A colonoscopy and endoscopy came up clear but my GP said it was irritable bowel syndrome. Some days, my abdomen swells so much that I look pregnant. After my son was born, five years ago, I had no choice but to fight the fatigue. I am not anaemic, but as the months have turned into years, the tiredness has become overwhelming. The smallest of chores around the house are exhausting for me. Some days, I don’t even have the energy to get dressed and face the world.

People commented on this and called me lazy. Without a diagnosis, I couldn’t give them a credible answer as to why I was sitting in my pajamas in the middle of the afternoon. Of course, I did have my good days, especially during the summer when the weather was warm and my joints didn’t hurt as much. But, while my joints were feeling ok, I was feeling dizzy and faint, more fatigued and irritable. Cold hurt me, heat made me faint, there was no relief.

For the past two years, the joint pain has spread to affect my hands and wrists, my back and neck too. If I move a certain way, a joint may slide out and back in again.

But things changed for me in 2012 when I interviewed a young woman who had connective tissue disorder called Ehlers Danlos Syndrome (EDS). When she explained her symptoms, I wondered did I have something similar? I thought no more of it, and we kept in touch. In the meantime I was put on a public waiting list to see a rheumatologist. But then, one day in 2013, I was speaking on the phone and then everything started to go black; I felt hot, my heart was racing, I felt weak. I ran to the bathroom to lie down on the cool floor. This gave me such a fright that I decided I wasn’t prepared to wait two years to see a public consultant. I had to know what was wrong with me. I was going to get answers.

I organised a private appointment with a physiotherapist who confirmed that I was hypermobile. The pieces of the puzzle were coming together. Then I arranged an appointment with a rheumatologist in Cork, with an interest in EDS and Hypermobility Syndrome. Two weeks later, the doctor confirmed that I had Hypermobility Ehlers Danlos Syndrome. I was also diagnosed with Dysautonomia but unfortunately; I am still awaiting a proper diagnosis and treatment for that.

There is a good chance I will need to travel to London for autonomic testing. I cried with relief that finally, I could put a name to what I had. After a decade of tests and scans I had taken the reins myself and finally got my diagnosis with just two appointments.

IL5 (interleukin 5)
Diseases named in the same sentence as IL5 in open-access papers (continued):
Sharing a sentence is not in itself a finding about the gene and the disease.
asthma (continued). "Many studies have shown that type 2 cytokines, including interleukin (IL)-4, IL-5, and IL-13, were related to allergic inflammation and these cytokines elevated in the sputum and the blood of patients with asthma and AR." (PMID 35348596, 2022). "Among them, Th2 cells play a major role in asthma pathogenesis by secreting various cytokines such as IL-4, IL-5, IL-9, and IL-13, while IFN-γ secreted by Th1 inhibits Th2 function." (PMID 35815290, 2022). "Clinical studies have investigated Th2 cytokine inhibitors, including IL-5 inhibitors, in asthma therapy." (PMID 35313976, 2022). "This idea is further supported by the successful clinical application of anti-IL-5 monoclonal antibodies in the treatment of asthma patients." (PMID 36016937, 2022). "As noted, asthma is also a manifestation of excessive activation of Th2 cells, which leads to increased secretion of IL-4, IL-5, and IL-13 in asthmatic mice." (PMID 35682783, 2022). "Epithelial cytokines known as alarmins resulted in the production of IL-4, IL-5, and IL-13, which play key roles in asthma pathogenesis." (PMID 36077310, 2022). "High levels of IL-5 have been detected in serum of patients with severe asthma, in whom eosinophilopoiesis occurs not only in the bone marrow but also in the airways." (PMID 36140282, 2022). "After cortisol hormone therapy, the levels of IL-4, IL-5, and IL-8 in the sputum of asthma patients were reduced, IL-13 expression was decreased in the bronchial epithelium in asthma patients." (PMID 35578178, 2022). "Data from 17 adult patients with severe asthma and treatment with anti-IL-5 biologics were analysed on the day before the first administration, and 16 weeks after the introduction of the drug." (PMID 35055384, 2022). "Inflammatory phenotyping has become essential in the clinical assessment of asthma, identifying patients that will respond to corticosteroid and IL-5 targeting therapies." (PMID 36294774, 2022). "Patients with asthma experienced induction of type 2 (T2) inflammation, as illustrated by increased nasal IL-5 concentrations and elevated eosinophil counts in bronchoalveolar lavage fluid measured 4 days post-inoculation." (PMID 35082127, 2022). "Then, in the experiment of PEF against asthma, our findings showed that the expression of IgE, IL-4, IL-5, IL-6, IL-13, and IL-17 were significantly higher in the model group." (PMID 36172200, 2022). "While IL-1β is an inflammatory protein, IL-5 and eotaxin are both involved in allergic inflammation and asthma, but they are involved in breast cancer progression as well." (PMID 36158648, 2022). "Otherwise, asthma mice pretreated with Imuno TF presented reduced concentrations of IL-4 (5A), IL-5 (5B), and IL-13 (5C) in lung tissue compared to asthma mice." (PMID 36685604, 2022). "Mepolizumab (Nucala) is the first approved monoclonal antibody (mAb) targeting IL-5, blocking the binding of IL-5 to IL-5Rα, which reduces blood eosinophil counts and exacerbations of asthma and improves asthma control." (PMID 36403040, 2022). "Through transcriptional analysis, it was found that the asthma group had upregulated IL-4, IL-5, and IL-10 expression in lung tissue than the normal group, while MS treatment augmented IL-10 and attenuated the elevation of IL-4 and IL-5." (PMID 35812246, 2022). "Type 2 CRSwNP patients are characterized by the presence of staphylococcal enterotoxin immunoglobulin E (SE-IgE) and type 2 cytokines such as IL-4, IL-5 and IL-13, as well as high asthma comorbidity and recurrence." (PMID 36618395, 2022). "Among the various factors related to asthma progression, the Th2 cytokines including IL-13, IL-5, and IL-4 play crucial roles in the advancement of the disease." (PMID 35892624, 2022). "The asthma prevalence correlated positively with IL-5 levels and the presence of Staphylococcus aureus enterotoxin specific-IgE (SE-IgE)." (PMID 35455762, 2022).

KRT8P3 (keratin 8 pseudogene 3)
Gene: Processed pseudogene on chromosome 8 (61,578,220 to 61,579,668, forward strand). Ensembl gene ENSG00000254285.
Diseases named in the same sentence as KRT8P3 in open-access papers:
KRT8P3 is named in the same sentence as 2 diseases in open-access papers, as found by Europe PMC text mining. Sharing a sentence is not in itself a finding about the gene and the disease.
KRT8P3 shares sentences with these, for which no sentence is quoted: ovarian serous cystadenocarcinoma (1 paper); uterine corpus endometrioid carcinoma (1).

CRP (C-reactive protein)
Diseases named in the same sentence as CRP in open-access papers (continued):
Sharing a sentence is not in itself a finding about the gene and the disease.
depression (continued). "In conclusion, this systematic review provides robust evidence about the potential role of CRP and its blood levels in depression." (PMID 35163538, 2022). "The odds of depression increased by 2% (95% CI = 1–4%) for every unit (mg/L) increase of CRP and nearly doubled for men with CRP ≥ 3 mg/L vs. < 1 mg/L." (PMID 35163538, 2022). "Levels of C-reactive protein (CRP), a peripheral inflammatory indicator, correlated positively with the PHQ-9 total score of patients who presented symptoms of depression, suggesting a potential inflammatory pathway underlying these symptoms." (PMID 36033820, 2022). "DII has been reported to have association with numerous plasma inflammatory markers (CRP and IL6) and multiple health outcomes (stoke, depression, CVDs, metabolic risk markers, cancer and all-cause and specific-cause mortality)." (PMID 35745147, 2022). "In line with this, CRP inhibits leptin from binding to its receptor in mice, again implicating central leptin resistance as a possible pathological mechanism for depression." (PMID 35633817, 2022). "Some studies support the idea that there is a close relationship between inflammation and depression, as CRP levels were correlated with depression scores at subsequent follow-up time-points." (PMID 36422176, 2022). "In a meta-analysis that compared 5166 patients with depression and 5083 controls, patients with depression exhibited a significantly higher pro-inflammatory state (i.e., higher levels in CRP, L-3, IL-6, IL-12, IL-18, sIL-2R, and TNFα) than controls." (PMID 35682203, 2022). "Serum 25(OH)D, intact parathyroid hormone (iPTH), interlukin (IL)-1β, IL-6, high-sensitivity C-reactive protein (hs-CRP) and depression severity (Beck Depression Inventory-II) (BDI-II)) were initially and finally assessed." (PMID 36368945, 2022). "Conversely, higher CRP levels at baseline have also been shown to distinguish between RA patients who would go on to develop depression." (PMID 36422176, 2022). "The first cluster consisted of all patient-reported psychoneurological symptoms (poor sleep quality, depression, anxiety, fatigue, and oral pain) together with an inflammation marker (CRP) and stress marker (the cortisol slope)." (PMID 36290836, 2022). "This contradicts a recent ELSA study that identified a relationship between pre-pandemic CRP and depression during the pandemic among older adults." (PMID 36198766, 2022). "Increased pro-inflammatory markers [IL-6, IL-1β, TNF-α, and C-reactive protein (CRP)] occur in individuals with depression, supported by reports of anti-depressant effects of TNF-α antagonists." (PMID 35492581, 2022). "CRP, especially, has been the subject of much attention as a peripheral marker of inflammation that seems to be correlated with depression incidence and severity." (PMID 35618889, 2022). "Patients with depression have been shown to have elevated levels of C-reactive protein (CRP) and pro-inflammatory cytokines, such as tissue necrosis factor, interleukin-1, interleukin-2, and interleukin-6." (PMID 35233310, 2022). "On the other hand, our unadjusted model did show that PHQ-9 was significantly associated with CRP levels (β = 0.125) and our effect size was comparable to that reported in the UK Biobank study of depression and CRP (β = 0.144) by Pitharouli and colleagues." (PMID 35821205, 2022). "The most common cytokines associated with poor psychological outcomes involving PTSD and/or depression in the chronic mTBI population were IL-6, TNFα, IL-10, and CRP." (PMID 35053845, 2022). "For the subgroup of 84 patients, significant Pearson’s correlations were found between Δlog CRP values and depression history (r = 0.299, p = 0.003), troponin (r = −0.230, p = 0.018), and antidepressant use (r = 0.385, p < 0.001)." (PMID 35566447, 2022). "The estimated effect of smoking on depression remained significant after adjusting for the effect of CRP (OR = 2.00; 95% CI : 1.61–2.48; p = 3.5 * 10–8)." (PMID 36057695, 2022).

The majority of doctors in Ireland are unfamiliar with EDS and there are no specialists available here in Ireland. If there were more awareness and training, I may have been diagnosed much earlier in my life. I was on a high the day I got my diagnosis, but the next I had to face the harsh reality that I have a rare, lifelong and progressive disease. Luckily, my EDS is quite mild in comparison to many of my peers and hopefully more awareness will mean better treatment for me, and my fellow zebras in years to come.

The biggest help for me through all of this has been the ‘EDS Awareness Ireland Support Group‘ and β€˜Irish Dysautonomia Awareness’ on Facebook and speaking to other people with EDS and the secondary conditions that go with it. Both groups are enormously supportive and concerned. Many of them have EDS and Dysautonomia that affects them so much they are in and out of hospital. Yet, everybody is equal in the group and no matter how trivial I thought my problems were in comparison, the support has been immense.

Hopefully, together, we can raise awareness about this debilitating disease and bring about an improvement in the services available. For more information about Ehlers Danlos Syndrome, go to ‘EDS Awareness Ireland,’ on Facebook. Please also give β€˜Irish Dysautonomia Awareness’ your support and like them on Facebook too. πŸ˜‰

New Look for 2015, Looking for Guest Posters!

Hey all,

I was thinking about sprucing up this little blog and related social media for 2015, Perhaps a new look, guest posts, any suggestions welcome of what you would like to see featured, please let me know here or at : irishpotsies@gmail.com

As always, if anyone wants to write a post, draw a picture, do a presentation, a video, whatever you please on any aspect of Dysautonomia and it’s related issues, please just get in touch I would be delighted to post it here on the blog πŸ™‚

Thank you all πŸ™‚
/Lette